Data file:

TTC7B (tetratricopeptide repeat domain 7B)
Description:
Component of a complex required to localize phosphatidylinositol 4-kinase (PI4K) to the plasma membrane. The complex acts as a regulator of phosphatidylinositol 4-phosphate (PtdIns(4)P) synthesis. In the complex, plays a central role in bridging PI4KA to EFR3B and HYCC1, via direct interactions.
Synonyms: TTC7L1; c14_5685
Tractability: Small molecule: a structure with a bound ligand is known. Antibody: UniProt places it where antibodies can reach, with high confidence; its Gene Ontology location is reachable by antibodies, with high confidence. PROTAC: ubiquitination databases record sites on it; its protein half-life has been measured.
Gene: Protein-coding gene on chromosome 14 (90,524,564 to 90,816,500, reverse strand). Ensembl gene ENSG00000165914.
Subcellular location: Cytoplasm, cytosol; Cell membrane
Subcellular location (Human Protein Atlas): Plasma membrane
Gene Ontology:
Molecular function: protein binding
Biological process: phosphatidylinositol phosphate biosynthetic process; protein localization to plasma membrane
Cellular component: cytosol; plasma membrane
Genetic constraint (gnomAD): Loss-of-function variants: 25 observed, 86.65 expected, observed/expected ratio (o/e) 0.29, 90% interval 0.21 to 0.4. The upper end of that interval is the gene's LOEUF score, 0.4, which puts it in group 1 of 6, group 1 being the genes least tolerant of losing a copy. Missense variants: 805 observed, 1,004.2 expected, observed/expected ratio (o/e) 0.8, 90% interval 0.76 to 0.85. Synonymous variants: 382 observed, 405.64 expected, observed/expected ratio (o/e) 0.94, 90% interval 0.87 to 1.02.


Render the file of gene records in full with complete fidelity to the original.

TTC7B (tetratricopeptide repeat domain 7B)
Description:
Component of a complex required to localize phosphatidylinositol 4-kinase (PI4K) to the plasma membrane. The complex acts as a regulator of phosphatidylinositol 4-phosphate (PtdIns(4)P) synthesis. In the complex, plays a central role in bridging PI4KA to EFR3B and HYCC1, via direct interactions.
Synonyms: TTC7L1; c14_5685
Tractability: Small molecule: a structure with a bound ligand is known. Antibody: UniProt places it where antibodies can reach, with high confidence; its Gene Ontology location is reachable by antibodies, with high confidence. PROTAC: ubiquitination databases record sites on it; its protein half-life has been measured.
Gene: Protein-coding gene on chromosome 14 (90,524,564 to 90,816,500, reverse strand). Ensembl gene ENSG00000165914.
Subcellular location: Cytoplasm, cytosol; Cell membrane
Subcellular location (Human Protein Atlas): Plasma membrane
Gene Ontology:
Molecular function: protein binding
Biological process: phosphatidylinositol phosphate biosynthetic process; protein localization to plasma membrane
Cellular component: cytosol; plasma membrane
Genetic constraint (gnomAD): Loss-of-function variants: 25 observed, 86.65 expected, observed/expected ratio (o/e) 0.29, 90% interval 0.21 to 0.4. The upper end of that interval is the gene's LOEUF score, 0.4, which puts it in group 1 of 6, group 1 being the genes least tolerant of losing a copy. Missense variants: 805 observed, 1,004.2 expected, observed/expected ratio (o/e) 0.8, 90% interval 0.76 to 0.85. Synonymous variants: 382 observed, 405.64 expected, observed/expected ratio (o/e) 0.94, 90% interval 0.87 to 1.02.